When it came to acting, his main advice was to be very present and allow yourself to surprise yourself. That way you can be true to all the emotions your character is experiencing and allow yourself to be more spontaneous and real rather than acting in the strict sense.

You’re the daughter of a very famous singer and show business personality. How much has that influenced your understanding and passion for the industry?

I was raised in a house that was immersed in Hollywood culture and history. My mother is very interested in the history of the film industry and our house is full of memorabilia. My grandmother was a ballerina during that period and I studied a lot of her photos and watched a lot of movies of that era to get a feel for how people carried themselves and spoke.

“I was raised in a house that was immersed in Hollywood culture and history”

There’s something so mysterious and alluring about old Hollywood – I’ve always admired legendary actresses like Marilyn Monroe, Audrey Hepburn, Natalie Wood, and Lana Turner. I love the way the camera lingered on an actress of that era. You see them take in information and respond to it and how they would allow their characters to reveal themselves to audiences.

Has it been a relief to see that your investment is being realized?

Of course! (Laughs) I’ve wanted to do this for a long time. At 15 I was writing stories for magazines and then by 16 I was aware of the bigger picture. From a young age, I just felt this drive – as if it were meant to happen.

Growing up, did your father sing or read to you at night?

I remember he would read stories to me at night and he loved to imitate different voices for the characters. That inspired me in part to want to act myself. My father also has a great sense of humour. He has taught me a lot about being creative and also being self-critical. That’s helped me to be able to distance myself from my work so that I can judge my work from a balanced and objective perspective.

“My father also has a great sense of humour. He has taught me a lot about being creative and also being self-critical”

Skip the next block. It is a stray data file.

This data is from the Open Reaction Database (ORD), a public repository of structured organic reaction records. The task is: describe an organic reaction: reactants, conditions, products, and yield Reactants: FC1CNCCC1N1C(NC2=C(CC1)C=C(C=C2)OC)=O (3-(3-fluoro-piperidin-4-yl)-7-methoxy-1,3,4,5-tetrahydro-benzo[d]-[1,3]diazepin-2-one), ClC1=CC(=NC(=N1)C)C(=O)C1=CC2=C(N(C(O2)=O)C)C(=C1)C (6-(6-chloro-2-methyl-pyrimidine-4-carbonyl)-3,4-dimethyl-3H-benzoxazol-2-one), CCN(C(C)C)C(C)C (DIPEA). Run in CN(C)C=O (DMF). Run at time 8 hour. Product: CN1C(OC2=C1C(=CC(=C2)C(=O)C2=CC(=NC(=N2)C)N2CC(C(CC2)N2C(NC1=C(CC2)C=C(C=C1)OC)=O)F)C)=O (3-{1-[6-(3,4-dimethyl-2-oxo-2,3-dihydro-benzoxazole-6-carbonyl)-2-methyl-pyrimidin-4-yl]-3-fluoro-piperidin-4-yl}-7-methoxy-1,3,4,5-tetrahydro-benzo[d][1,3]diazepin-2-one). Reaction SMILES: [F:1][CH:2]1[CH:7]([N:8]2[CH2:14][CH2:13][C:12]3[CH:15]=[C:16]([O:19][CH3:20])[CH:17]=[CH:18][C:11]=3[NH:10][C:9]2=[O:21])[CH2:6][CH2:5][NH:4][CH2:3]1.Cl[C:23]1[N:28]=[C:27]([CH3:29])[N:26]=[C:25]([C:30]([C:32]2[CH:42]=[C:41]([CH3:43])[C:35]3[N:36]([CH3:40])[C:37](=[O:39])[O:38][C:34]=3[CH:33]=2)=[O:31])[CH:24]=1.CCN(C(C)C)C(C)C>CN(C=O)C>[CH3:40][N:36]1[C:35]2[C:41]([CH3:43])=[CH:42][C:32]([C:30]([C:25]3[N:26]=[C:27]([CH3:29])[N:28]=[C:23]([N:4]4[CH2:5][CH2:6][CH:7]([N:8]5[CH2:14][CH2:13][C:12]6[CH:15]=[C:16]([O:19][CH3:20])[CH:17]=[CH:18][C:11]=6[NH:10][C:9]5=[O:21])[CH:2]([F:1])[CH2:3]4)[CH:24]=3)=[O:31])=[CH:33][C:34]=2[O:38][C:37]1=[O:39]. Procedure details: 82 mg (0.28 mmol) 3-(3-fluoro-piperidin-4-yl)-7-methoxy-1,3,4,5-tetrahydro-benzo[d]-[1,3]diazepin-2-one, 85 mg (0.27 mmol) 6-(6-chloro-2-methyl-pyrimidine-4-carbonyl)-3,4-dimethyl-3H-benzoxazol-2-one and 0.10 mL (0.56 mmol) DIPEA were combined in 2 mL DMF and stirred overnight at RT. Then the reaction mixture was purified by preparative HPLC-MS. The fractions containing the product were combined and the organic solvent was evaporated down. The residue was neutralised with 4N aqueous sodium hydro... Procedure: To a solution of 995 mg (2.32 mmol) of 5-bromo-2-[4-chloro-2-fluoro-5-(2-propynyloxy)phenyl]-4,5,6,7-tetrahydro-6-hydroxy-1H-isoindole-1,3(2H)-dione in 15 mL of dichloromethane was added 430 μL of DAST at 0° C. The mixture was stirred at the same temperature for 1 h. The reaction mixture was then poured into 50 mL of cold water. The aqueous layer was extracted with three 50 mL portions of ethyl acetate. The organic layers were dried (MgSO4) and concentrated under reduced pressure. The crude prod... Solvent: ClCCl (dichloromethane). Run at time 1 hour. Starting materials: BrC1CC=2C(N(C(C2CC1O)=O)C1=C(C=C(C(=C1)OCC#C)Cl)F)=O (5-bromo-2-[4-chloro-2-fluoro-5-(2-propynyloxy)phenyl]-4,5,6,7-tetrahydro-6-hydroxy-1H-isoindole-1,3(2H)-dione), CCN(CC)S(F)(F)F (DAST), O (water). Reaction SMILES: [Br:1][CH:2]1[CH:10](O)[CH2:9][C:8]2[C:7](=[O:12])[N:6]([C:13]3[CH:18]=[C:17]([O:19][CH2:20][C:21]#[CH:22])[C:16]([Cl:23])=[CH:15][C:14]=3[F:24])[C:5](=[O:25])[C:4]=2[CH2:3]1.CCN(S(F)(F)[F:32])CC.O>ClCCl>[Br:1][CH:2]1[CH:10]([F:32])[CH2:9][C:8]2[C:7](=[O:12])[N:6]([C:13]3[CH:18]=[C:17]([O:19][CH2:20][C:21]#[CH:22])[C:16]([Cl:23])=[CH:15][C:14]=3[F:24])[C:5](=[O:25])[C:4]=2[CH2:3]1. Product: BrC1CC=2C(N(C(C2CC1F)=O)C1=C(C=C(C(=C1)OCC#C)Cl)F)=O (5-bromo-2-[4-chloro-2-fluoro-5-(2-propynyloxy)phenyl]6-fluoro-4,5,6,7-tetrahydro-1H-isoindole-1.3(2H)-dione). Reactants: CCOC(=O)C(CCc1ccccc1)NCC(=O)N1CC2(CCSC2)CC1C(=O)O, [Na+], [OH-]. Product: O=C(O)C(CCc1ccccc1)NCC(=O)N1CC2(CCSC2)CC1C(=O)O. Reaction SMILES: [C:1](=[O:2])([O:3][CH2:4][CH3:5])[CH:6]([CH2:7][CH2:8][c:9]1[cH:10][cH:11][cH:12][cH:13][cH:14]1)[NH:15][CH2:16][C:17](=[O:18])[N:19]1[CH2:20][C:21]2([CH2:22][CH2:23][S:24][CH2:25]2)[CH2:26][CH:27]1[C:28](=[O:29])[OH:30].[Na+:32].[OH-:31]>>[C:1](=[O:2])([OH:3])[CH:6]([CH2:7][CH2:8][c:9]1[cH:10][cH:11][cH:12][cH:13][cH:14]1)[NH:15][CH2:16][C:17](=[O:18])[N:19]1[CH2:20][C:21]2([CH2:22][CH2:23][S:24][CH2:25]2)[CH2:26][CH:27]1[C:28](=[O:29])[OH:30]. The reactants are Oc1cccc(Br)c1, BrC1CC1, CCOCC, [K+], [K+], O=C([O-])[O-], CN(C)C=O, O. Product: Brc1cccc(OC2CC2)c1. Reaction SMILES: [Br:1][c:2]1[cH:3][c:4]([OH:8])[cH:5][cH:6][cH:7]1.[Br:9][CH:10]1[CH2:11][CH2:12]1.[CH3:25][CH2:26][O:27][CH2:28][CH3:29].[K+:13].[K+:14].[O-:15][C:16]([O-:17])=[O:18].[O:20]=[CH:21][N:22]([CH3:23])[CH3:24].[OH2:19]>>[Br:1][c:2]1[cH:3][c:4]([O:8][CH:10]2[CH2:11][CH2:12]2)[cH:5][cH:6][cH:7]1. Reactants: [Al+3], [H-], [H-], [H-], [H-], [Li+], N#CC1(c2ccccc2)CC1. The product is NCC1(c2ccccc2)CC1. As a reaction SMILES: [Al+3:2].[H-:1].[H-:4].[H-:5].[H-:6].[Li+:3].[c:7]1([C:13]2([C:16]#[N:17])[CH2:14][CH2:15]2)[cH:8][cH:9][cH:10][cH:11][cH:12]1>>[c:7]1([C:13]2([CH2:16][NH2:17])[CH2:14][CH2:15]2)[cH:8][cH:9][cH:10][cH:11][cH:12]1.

Has it been important for you to make your mark in the business without relying on your father for help?

I’ve made a very conscious effort during my career not to ask my father for support. I didn’t want that to be a factor in my career. I adore him and we stay very close and he’s really my best friend, but I wanted to be able to feel that whatever success I’ve achieved I earned it on my own… I would never even use my father’s name to get into parties (in Los Angeles).

You’re also noted for your fashion sensibility. What is your favourite kind of fashion?

I’ve always loved vintage because my mother was always wearing vintage. I love going to vintage shops and finding old clothes – also furniture. I love the sensation of hunting and discovering objects that you rarely see. I don’t get a chance to do that as often as I used to, but when I do, I just love it!

“I love going to vintage shops and finding old clothes – also furniture”

Do you look at writing and your own work as a journalist [she has written often for Seventeen and Vogue – ED] as something you want to continue doing in addition to your acting career?

I love to write, and I still consider journalism to be something which makes me more attentive to the world and a lot of the critical issues we are facing. I’m from a small town, like my father Phil. And earlier on when I was more involved in journalism, I developed a keen sense of awareness and interest in politics and culture and so many subjects.

There was a time in my life when I wanted to be able to voice my thoughts and deal with a lot of the questions that were very significant to my generation. Wanting to be able to put down in writing my observations on the world is still a major part of my life. 

I keep a daily journal and I enjoy noting down my observations and thoughts on what is going on in my life and the world around me.

What do you like to recall about growing up?